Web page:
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The present invention relates generally to methods and systems for characterization of subsurface formations using seismic data and, in particular, methods and systems for subsurface characterization that estimate uncertainty in the depth or structure of the interpreted subsurface based on an anisotropic seismic velocity model.
Oil and gas prospect evaluation and field development require accurate characterization of subsurface features. Seismic acquisition over subsurface structure generally produces time-domain data, which is then migrated to, for example, depth image data. The migration process necessarily involves certain assumptions regarding the propagation velocity of elastic waves through the subsurface materials and structures. Moreover, there is generally some degree of anisotropy in geological formations. That is, while it may be possible to determine vertical velocities using well data, the velocities estimated using multi-offset seismic techniques will necessarily be somewhat different from measured vertical velocities. Finally, because assumptions, based on measurement or estimation, regarding both velocities and degrees of anisotropy may be incorrect, there is some inherent uncertainty in the resulting depth image, both in the depth of imaged events and in the structural interpretation of the events.
Models of the subsurface obtained from geophysical measurements are inherently non-unique. Geophysical measurements are finite in resolution, and relate to many orders of magnitude of scale. Uncertainty in the measurements results from a variety of sources, including signal-to-noise ratio, data acquisition parameter selection, processing algorithms, or the above mentioned velocity and anisotropy parameter selection. It is therefore important to understand the degree of that uncertainty when evaluating model results. That is, it is important to quantitatively understand to what degree the models are sensitive to a given change or group of changes in the assumptions regarding velocities, anisotropy or the other factors impacting uncertainty. An understanding of the uncertainty and the range of possible characterizations allows interpreters of the data to make business decisions regarding reserve estimation, well placement and count, development scenarios, secondary recovery strategies and other factors that ultimately impact recovery and project economics.
Described herein are implementations of various approaches for a computer-implemented method for subsurface characterization from seismic data. In one embodiment, the method may include receiving effective parameters and properties from an anisotropic seismic velocity model, at least one velocity function, and key descriptors from seismic data; determining a detectability threshold for moveout in a seismic data gather based on the seismic data; and computing a depth uncertainty function based on the detectability threshold, the effective parameters and properties, and the at least one velocity function, wherein the depth uncertainty function represents an error estimate that is used to analyze an interpretation of the seismic data.
In another embodiment, the computer-implemented method may include receiving a depth uncertainty volume and at least one interpreted horizon from seismic data; extracting a depth uncertainty cage for each of the at least one interpreted horizons based on the depth uncertainty volume; and simulating multiple realizations for each of the at least one interpreted horizons, constrained by the depth uncertainty cage. The multiple realizations may be used for analyzing changes to geometrical or structural properties of the at least one interpreted horizon. The changes may be plotted as at least one distribution and may be used to make P10, P50 and P90 estimates.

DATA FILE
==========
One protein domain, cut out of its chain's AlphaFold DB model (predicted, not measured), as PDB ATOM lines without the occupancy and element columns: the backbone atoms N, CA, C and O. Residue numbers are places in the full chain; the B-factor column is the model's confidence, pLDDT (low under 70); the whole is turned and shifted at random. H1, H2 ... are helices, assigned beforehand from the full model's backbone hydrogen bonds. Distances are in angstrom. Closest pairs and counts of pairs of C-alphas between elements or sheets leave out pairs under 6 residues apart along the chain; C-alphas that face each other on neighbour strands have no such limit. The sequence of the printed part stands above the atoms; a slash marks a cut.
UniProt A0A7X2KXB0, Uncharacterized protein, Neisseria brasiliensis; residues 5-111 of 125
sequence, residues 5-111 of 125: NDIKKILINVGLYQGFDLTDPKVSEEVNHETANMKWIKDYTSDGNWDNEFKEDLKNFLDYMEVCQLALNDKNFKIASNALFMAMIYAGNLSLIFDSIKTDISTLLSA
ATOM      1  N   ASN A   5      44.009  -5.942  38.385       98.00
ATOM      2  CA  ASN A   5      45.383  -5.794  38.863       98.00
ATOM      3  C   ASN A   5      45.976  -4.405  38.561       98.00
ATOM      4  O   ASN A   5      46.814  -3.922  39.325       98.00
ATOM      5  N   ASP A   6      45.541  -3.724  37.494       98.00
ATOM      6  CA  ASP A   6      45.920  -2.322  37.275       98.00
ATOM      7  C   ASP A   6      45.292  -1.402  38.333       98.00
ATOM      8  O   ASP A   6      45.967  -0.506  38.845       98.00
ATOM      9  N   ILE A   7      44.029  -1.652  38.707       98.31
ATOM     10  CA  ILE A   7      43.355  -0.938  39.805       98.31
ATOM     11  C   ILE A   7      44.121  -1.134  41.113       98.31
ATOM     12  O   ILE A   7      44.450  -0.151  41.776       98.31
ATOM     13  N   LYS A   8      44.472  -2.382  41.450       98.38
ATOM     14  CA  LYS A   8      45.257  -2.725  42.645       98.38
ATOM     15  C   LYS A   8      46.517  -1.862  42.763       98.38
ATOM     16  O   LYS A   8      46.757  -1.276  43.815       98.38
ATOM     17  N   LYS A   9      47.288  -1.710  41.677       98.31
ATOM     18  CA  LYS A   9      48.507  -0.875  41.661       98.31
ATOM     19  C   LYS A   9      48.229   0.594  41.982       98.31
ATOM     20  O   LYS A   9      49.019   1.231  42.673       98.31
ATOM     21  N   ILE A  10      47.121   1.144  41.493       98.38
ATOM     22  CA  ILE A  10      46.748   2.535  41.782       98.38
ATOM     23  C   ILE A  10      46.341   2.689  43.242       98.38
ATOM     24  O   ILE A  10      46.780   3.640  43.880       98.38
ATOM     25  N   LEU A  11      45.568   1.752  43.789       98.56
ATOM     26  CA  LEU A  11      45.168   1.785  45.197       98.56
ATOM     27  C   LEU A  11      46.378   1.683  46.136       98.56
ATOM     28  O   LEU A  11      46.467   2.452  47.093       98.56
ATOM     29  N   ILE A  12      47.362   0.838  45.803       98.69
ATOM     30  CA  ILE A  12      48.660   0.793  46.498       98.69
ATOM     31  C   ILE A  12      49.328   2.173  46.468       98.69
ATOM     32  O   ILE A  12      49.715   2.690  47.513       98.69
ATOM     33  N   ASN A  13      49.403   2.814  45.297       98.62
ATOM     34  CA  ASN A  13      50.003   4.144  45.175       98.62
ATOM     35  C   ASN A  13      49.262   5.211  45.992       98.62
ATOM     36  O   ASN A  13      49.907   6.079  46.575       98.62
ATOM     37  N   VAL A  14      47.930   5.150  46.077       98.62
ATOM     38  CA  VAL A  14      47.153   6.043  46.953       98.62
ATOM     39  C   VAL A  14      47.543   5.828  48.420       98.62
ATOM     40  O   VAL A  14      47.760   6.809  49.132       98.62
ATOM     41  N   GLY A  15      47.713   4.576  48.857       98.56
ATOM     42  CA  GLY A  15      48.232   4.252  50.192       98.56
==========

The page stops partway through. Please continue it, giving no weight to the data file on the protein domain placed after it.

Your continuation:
Additional embodiments include systems and articles of manufacture configured to implement the methods described herein.
The above summary section is provided to introduce a selection of concepts in a simplified form that are further described below in the detailed description section. The summary is not intended to identify key features or essential features of the claimed subject matter, nor is it intended to be used to limit the scope of the claimed subject matter. Furthermore, the claimed subject matter is not limited to implementations that solve any or all disadvantages noted in any part of this disclosure.
These and other features of the present invention will become better understood with regard to the following description, claims and accompanying drawings where:
FIG. 1 is a flowchart illustrating a method in accordance with an embodiment of the present invention;
FIG. 2 is a flowchart illustrating a method for using detectability in accordance with an embodiment of the present invention;
FIG. 3 illustrates exemplary moveout curves computed by a method in accordance with the present invention;
FIG. 4 illustrates exemplary moveout curves including wavelet thickness computed by a method in accordance with the present invention;
FIG. 5 illustrates exemplary velocity curves computed by a method in accordance with the present invention;
FIG. 6 illustrates an exemplary depth uncertainty curve computed by a method in accordance with the present invention;
FIG. 7 is a flowchart illustrating a method in accordance with an embodiment of the present invention; and
FIG. 8 schematically illustrates a system for performing a method in accordance with an embodiment of the invention.